All the locals go to Poco Mexico Café in Fort Davis

Reprinted with the permission of the Alpine Avalanche Newspaper – http://www.alpineavalanche.com

It all started back in 1842 when a young Belgian boy named Anton Diedrick witnessed a murder.

He was drugged and shanghaied by the murderers, and when he awoke, he found that he’d been imprisoned on a ship. After three years on the high seas, Anton was allowed off the boat when it landed in Galveston. No sooner had he gotten off this boat, he was “recruited” to fight with the Americans in the war against Mexico.

When enlisted and the recruiting officer asked his name and he didn’t respond because he knew no English, the officer said that he looked “Dutch all over” and so his name became Diedrick Dutchallover, later shortened to Dutchover. After the war, Dutchover came out West to work on the Butterfield Stageline which carried mail from San Antonio to El Paso.

Fast forward to 1980 and five generations later, and Anton’s descendants opened Poco Mexico Café. All of the recipes used at the café  are family recipes. When Maria Dutchover was ready to retire in 2010, her son Manny, Anton’s sixth generation descendant, moved back home to Fort Davis to help carry on the family business. Even though Maria is retired, she is often found in the kitchen.

Many of the other Dutchovers work there, and you’ll be hard-pressed to eat lunch when there’s not a Dutchover sitting at a table near you. Among the most popular dishes at Poco Mexico are the chile rellenos, hamburgers and the green enchiladas. My personal Numero Uno Favorite is the Scott’s Tacos plate… beef tacos smothered by a creamy green chile sauce and melted cheese that I’ve been unable to replicate at home. Scott’s Tacos are below.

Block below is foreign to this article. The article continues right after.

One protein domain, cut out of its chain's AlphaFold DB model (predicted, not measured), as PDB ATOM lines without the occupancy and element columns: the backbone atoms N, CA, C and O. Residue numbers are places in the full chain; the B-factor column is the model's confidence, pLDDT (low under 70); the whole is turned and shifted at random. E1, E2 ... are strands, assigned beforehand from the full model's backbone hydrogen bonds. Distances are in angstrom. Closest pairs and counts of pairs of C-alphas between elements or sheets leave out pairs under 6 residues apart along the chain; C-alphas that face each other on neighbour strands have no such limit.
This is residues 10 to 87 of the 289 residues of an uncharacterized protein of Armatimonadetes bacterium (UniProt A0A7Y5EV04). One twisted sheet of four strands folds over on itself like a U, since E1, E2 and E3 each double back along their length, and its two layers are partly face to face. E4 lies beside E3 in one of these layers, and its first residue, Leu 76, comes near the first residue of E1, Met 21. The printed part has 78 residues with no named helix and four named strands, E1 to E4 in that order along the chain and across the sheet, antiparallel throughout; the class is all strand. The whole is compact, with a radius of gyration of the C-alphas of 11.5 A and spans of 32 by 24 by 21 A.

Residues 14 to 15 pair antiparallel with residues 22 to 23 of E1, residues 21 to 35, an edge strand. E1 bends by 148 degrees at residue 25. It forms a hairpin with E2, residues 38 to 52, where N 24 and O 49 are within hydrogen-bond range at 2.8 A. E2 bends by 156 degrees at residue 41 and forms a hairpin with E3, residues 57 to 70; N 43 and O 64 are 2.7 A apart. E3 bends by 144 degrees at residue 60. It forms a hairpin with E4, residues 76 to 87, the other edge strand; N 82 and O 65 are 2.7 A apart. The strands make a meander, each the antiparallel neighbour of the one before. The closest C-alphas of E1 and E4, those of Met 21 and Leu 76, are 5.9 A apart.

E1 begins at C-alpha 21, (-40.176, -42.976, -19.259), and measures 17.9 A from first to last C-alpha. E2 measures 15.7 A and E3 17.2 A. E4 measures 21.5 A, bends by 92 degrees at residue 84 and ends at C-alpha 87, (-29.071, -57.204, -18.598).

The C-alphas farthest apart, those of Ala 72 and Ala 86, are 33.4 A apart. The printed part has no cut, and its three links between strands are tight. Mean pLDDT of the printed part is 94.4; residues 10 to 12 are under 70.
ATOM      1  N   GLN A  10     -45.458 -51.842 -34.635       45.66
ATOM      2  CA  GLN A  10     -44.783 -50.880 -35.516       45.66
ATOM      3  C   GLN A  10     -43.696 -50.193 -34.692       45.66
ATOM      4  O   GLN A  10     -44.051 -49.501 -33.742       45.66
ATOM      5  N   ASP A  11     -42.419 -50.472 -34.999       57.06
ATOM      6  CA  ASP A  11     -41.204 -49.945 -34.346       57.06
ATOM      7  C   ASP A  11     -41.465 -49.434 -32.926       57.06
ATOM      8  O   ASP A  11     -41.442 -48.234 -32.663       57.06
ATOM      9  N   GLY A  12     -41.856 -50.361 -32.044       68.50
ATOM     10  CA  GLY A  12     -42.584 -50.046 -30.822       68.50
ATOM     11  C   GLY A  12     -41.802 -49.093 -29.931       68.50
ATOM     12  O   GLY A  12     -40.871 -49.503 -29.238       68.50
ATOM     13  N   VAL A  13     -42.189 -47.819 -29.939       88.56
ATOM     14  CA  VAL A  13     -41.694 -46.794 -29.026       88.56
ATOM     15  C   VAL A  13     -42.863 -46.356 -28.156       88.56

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While Poco Mexico is usually open only for lunch, the Dutchovers have been hosting the Fort Davis Lions Club for dinner twice a month for many years. They serve us everything from smothered hamburger steak with mushroom gravy and mashed potatoes to succulent chicken fajitas to the every-popular crispy, cheesy chile rellenos. Maria always bakes a delicious cake, pie or cobbler to finish our dinner. We meet for dinner first, and then hold our Lions Club meeting after dinner.

The food is authentic and fresh, and always hits the spot. The last time I had lunch there, we had a group of Lions meeting for our special events committee. Our Club President, Mike Murphy, ordered the “combo chicken fajitas.” Our waitress asked him several times to repeat his order, asking if he also wanted beef. He repeatedly said, “No, I’d like the combo chicken.” Finally, she said, “Combo is beef and chicken!” We all laughed and he ended up with a beautiful plate of chicken fajitas that made me wish I’d ordered what he was having, so I ended up with the chicken fajitas on my next visit. I have yet to try any dish that didn’t leave me completely  satisfied.

Open from 11-2 every day except Saturday, Poco (as we locals call it) is on Highway 17, just barely outside of Fort Davis if you’re heading towards Balmorhea.

 

(Pictured below is a plate with red and green enchiladas, a plate with crispy tacos and a relleno, and another plate with tacos and a relleno. YUM😁)

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Poco Mexico Café’s Chile Rellenos

(Manny told me he doesn’t use a recipe, he just makes the rellenos)

12 Anaheim chilies
1 block mild cheddar cheese cut into thick slices to stuff in the peppers
Vegetable oil for frying

Batter:
3 cups flour
1-1/2 cups whole milk
1-1/2 cups warm water
1 tablespoon baking powder
1 teaspoon salt
2 eggs, beaten

Roast fresh chiles over open flame on high heat until the skin of the peppers blackens, pops and start to separate. Put the peppers in wet paper towels to steam a little for easier peeling (I broil mine in the oven at 450 degrees for eight minute intervals, turning often for even roasting).

Peel the chilies. Insert a slice of cheese into each. After cheese is in each chile, mix all batter ingredients until smooth. Lightly roll the chilies but a thin layer of plain flour before battering each chile. The commercial fryer at Poco Mexico is set at 280 degrees and the rellenos are ready when they float to the top. When pan frying, cook them for a total of five minutes, turning after the first two minutes. They are ready to serve when golden brown. Serve with rice and beans.

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